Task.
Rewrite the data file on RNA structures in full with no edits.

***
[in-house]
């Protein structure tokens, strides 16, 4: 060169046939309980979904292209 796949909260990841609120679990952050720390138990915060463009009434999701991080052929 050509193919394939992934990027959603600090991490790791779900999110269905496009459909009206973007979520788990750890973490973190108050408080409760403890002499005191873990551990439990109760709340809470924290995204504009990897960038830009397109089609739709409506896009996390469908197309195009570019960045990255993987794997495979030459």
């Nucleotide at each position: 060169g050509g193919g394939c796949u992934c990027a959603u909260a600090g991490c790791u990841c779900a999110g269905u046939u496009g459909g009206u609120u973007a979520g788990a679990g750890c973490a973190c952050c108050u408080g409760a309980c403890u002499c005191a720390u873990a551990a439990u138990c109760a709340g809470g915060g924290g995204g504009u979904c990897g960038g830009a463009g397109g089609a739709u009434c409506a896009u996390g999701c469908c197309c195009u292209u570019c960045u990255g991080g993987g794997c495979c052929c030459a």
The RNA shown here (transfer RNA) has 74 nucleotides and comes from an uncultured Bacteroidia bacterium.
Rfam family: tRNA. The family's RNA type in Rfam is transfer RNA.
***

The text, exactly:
[in-house]
């Protein structure tokens, strides 16, 4: 060169046939309980979904292209 796949909260990841609120679990952050720390138990915060463009009434999701991080052929 050509193919394939992934990027959603600090991490790791779900999110269905496009459909009206973007979520788990750890973490973190108050408080409760403890002499005191873990551990439990109760709340809470924290995204504009990897960038830009397109089609739709409506896009996390469908197309195009570019960045990255993987794997495979030459």
């Nucleotide at each position: 060169g050509g193919g394939c796949u992934c990027a959603u909260a600090g991490c790791u990841c779900a999110g269905u046939u496009g459909g009206u609120u973007a979520g788990a679990g750890c973490a973190c952050c108050u408080g409760a309980c403890u002499c005191a720390u873990a551990a439990u138990c109760a709340g809470g915060g924290g995204g504009u979904c990897g960038g830009a463009g397109g089609a739709u009434c409506a896009u996390g999701c469908c197309c195009u292209u570019c960045u990255g991080g993987g794997c495979c052929c030459a």
The RNA shown here (transfer RNA) has 74 nucleotides and comes from an uncultured Bacteroidia bacterium.
Rfam family: tRNA. The family's RNA type in Rfam is transfer RNA.